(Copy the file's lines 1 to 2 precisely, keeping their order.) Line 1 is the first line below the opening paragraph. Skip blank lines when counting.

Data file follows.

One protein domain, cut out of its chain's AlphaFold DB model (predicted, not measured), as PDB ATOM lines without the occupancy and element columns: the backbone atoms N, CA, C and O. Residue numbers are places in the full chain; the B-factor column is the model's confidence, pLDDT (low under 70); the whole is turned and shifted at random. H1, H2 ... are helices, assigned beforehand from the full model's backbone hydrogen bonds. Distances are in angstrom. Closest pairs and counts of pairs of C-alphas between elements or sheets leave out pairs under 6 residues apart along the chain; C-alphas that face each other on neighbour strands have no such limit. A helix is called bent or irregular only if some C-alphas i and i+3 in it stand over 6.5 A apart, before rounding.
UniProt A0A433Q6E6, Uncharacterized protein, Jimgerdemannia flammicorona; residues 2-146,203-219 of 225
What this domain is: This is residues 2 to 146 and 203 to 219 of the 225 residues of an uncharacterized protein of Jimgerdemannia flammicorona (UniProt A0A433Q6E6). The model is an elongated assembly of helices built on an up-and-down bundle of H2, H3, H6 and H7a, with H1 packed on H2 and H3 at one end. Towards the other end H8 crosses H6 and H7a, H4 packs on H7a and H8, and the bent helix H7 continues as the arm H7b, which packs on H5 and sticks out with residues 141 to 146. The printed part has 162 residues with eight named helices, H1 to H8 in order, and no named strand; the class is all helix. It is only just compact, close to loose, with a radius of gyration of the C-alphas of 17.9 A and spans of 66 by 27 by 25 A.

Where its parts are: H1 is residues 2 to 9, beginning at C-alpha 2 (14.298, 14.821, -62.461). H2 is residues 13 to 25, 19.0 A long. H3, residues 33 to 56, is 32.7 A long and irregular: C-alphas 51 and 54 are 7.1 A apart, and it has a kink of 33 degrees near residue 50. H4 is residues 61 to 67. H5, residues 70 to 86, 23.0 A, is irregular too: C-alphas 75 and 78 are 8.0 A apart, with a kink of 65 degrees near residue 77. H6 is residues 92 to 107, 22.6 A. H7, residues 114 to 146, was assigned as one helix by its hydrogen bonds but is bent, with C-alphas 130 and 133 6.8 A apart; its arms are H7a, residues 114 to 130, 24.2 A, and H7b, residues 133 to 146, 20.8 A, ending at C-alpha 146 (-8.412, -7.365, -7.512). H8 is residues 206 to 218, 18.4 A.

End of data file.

UniProt A0A433Q6E6, Uncharacterized protein, Jimgerdemannia flammicorona; residues 2-146,203-219 of 225
What this domain is: This is residues 2 to 146 and 203 to 219 of the 225 residues of an uncharacterized protein of Jimgerdemannia flammicorona (UniProt A0A433Q6E6). The model is an elongated assembly of helices built on an up-and-down bundle of H2, H3, H6 and H7a, with H1 packed on H2 and H3 at one end. Towards the other end H8 crosses H6 and H7a, H4 packs on H7a and H8, and the bent helix H7 continues as the arm H7b, which packs on H5 and sticks out with residues 141 to 146. The printed part has 162 residues with eight named helices, H1 to H8 in order, and no named strand; the class is all helix. It is only just compact, close to loose, with a radius of gyration of the C-alphas of 17.9 A and spans of 66 by 27 by 25 A.